I said, “No, that won’t work. I’ll get brown teeth.”

We laughed till we couldn’t breathe, and eventually I did weave my drunken way through the heaving ground to the outhouse.

And that started what would become an iconic joke between us for the next four decades. Brown teeth! Really, though, picture yourself in an outhouse and breathing through your mouth. It’s like the stink in the air gets trapped in the spaces between your teeth, leaving brown lines in your shallowly breathing grin. That’s what I meant. Not full-on brown TEETH – just the spaces between them.

Well, it was a long time ago, in my wild(er), silly(er), young(er) days.

“Brown teeth of Botanie keep on shinin’…”

(You might say my blogging has gone down the terlit lately…)

Tell Me ‘Bout The Good Old Days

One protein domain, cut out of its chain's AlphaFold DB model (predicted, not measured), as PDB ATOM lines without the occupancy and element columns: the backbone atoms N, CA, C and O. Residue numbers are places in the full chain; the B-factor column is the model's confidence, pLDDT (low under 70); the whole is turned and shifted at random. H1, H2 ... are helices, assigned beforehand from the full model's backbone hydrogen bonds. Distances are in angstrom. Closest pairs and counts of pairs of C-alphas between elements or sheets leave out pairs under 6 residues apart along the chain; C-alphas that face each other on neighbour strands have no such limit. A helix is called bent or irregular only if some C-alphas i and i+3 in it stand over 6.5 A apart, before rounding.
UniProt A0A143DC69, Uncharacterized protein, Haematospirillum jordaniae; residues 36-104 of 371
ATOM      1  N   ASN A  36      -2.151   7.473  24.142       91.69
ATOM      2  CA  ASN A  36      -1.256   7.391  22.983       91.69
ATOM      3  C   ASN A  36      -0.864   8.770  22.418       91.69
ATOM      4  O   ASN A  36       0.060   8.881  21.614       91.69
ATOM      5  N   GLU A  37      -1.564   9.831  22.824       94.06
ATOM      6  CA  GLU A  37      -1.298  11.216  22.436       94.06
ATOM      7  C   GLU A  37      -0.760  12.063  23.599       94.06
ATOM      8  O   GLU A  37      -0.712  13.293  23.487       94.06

Especially for my American neighbours, a photo of a turkey in my wood cookstove last month – Happy Thanksgiving to you!

As I woke up this morning, a song by The Judds ran through my head. It was one to which I’d listened many a time on my 40-minute drive to work in the early 1990s, but haven’t heard much since. The harmonies of that mother and daughter duo filled my head and my heart back then from a tape plugged into my bright red 1964 Chevy II’s cassette deck. Multiple cassettes in cases slid around the dashboard in front of me while I turned corners. The range and year of music heard in my car went from Mozart and Rachmaninoff to Metallica and Patty Loveless and multiple notes and tempos in between.

Cassette tapes are part of that “good old days” thing for me, but how much more nostalgia there is in years further back, even before my time, and not just regarding recorded music. I love reading and hearing about days of old. Some things were harder before “progress”, but the heart of earlier times sounds so much sweeter to me than the way the world has gone today.

And so I do what I can to give my life a sprinkling of olden days flavour.